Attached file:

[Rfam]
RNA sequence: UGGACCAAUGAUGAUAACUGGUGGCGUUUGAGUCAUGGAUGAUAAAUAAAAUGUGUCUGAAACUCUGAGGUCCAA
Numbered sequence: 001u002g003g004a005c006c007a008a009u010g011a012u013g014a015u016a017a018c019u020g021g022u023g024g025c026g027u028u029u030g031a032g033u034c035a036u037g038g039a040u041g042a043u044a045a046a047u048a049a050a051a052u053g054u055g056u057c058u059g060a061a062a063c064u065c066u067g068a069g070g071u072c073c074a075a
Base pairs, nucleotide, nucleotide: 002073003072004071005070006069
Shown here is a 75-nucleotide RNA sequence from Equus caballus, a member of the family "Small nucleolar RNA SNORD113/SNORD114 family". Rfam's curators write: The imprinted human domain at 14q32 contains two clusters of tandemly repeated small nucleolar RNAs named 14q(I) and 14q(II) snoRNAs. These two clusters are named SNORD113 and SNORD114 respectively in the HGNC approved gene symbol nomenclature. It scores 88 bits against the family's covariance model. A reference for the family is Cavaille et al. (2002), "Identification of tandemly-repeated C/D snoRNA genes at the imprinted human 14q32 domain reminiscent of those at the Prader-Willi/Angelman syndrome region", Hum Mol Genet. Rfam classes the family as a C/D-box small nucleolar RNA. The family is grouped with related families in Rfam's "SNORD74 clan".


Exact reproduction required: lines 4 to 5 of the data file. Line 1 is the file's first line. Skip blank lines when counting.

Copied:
Base pairs, nucleotide, nucleotide: 002073003072004071005070006069
Shown here is a 75-nucleotide RNA sequence from Equus caballus, a member of the family "Small nucleolar RNA SNORD113/SNORD114 family". Rfam's curators write: The imprinted human domain at 14q32 contains two clusters of tandemly repeated small nucleolar RNAs named 14q(I) and 14q(II) snoRNAs. These two clusters are named SNORD113 and SNORD114 respectively in the HGNC approved gene symbol nomenclature. It scores 88 bits against the family's covariance model. A reference for the family is Cavaille et al. (2002), "Identification of tandemly-repeated C/D snoRNA genes at the imprinted human 14q32 domain reminiscent of those at the Prader-Willi/Angelman syndrome region", Hum Mol Genet. Rfam classes the family as a C/D-box small nucleolar RNA. The family is grouped with related families in Rfam's "SNORD74 clan".